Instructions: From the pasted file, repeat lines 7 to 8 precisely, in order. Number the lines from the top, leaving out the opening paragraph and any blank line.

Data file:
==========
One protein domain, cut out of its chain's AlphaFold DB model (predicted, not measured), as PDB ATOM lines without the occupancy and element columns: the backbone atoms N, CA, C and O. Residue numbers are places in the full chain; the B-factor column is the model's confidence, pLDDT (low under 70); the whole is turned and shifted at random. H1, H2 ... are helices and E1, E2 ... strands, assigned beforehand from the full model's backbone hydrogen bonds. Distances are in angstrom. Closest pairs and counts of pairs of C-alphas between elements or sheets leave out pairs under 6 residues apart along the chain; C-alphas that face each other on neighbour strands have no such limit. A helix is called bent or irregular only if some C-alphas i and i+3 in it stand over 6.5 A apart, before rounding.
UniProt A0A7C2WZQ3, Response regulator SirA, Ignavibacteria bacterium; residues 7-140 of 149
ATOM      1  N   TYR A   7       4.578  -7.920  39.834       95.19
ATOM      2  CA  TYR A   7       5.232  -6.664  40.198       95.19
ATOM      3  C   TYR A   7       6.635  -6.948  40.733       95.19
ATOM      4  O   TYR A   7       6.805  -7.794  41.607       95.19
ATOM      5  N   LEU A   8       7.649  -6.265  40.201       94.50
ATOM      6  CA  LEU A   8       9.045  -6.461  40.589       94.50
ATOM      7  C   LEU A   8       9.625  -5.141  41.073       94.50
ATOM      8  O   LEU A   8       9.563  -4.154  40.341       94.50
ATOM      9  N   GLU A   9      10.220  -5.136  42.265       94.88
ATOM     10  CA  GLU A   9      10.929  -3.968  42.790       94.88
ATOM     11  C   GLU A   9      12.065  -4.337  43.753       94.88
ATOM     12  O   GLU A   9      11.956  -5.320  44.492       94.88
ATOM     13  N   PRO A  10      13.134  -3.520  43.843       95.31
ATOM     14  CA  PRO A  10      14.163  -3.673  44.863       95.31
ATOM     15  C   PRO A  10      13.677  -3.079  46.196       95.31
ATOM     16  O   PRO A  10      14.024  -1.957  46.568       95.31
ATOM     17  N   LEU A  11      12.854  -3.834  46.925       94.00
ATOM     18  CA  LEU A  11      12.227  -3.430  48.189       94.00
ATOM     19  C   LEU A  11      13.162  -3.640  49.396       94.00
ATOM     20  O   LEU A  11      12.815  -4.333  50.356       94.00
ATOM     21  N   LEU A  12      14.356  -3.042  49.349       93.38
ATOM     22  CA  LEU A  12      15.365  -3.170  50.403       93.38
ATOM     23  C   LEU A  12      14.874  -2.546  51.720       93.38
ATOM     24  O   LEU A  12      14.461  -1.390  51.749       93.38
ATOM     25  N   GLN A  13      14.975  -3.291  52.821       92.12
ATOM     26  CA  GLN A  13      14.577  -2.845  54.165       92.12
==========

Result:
ATOM      6  CA  LEU A   8       9.045  -6.461  40.589       94.50
ATOM      7  C   LEU A   8       9.625  -5.141  41.073       94.50